Food that is inherently useless and toxic (sodas, or more sugar than anything, most industrial chips…), or more polluting to produce, or to ship halfway across the planet… should be taxed more regardless of UBI, UBS or any combination of both.

That’s universal healthcare, that as I said is basic feature of any decent society, before any discussion on incomes.

Let’s talk feasibility: calculating the cost of eating simply but healthily as average over the population of a whole state, or province in worst case, and then just handing out that cash each month period… is literally thousands times easier and less expensive than any form of state-managed diet by state-managed food suppliers.

Any “food as UBS” plan should have hundreds of thousands of exceptions, and a bureaucracy to handle them, way costlier than the food.

About dignity, and enjoying life in general: UBS or UBI are not prison reform proposals. Yes, of course even inmates have human dignity of course, but allow me to synthesize here.

Food as UBS is a “Meal Plan From Above”. But a meal plan from above is what inmates get. Free citizens who never harmed anybody deserve as much choice as possible. If two pasta recipes with very different ingredients are equally healthy and expensive, and one needs spaghetti and the other rigatoni, everybody should be free to decide if and when to eat one or the other.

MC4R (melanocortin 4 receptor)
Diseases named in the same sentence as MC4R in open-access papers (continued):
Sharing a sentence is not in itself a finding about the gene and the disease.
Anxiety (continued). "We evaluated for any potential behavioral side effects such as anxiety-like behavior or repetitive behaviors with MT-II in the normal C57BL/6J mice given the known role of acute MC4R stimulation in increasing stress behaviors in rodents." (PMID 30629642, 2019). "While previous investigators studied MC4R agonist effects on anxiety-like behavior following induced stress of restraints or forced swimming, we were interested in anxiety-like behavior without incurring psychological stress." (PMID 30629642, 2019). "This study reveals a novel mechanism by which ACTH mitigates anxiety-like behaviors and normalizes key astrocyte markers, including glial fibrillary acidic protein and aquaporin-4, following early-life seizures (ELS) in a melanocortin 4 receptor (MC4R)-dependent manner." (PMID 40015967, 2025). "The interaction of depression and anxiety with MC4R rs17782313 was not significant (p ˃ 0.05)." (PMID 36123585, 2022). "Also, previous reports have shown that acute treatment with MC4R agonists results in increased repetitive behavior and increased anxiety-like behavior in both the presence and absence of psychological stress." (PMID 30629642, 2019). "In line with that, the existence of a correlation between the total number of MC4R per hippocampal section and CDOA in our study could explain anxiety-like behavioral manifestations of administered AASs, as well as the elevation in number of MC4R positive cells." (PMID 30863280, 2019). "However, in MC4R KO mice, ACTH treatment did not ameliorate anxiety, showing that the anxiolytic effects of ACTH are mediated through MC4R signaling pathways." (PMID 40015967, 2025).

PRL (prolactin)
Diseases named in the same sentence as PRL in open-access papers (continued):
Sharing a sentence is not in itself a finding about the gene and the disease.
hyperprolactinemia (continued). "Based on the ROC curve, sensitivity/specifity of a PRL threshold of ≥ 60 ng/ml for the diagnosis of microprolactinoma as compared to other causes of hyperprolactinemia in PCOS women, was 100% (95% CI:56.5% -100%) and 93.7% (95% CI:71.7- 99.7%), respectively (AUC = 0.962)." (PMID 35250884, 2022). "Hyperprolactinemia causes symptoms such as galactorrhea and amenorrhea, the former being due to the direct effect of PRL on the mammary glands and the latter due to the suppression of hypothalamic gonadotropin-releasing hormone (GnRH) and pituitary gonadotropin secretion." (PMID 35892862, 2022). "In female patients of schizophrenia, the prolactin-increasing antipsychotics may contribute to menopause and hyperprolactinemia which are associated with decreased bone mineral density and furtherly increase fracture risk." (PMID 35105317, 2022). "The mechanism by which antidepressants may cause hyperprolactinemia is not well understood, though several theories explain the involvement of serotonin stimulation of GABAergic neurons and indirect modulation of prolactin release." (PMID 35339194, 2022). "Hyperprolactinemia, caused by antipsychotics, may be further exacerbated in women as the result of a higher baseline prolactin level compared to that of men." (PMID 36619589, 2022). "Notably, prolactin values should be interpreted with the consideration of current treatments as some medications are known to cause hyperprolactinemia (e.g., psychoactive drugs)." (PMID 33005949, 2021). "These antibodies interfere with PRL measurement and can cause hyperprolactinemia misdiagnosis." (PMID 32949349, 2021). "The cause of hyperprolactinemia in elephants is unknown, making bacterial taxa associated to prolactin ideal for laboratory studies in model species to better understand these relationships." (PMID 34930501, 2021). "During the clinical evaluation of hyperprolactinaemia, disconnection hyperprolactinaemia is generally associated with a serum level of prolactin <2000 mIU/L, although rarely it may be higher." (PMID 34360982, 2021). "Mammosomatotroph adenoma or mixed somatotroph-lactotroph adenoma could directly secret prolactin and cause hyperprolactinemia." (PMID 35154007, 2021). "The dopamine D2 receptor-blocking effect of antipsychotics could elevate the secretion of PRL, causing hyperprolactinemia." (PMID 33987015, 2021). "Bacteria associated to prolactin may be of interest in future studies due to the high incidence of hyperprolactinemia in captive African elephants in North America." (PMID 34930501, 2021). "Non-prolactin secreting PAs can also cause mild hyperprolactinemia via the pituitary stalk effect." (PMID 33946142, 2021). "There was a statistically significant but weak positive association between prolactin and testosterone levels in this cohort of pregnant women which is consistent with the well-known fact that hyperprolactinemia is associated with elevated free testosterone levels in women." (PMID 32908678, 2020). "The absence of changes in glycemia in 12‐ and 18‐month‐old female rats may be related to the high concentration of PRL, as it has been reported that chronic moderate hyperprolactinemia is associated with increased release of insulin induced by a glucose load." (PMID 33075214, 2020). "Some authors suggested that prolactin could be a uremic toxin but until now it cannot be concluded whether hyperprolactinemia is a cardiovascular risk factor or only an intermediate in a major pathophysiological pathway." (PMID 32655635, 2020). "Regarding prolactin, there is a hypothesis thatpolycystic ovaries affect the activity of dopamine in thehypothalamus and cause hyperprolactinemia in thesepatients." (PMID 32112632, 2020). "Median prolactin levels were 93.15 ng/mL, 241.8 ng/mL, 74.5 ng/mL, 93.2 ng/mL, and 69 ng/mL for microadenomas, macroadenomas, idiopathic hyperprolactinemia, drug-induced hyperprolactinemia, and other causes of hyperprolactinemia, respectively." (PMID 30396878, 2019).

And when we say universal, it should really be universal

I have also seen comments that “There is probably also a difference between women and men spending patterns etc…” and that, consequently, there should be different UBI levels for women and men.

To this, I answer that, even if there were a difference in spending patterns…. it should be ignored. If UBI can work is only by being really universal, without distinctions, and SIMPLE as possible, as in “impossible to misunderstand or abuse”.

Whether UBI is feasible or not is, again, another issue. But surely it can only work if everybody (OK, every adult) gets the same amount period.

This is an age in which the definition of woman and man, the number of genders etc… keep changing, AND an age in which people are entitled, or ask to be entitled, to define their gender themselves (and that is another entirely different issue that I will NOT touch because it is simply irrelevant here).

If there were a “different UBI for every gender” there would be endless quarrels about how many gender there can be as far as UBI is concerned. And there would be people declaring a different gender, just to get more money. Again, no, thanks.

(This post was drafted in July 2020, but only put online in August, because…. my coronavirus reports, of course)

Image source: “Labour for UBS”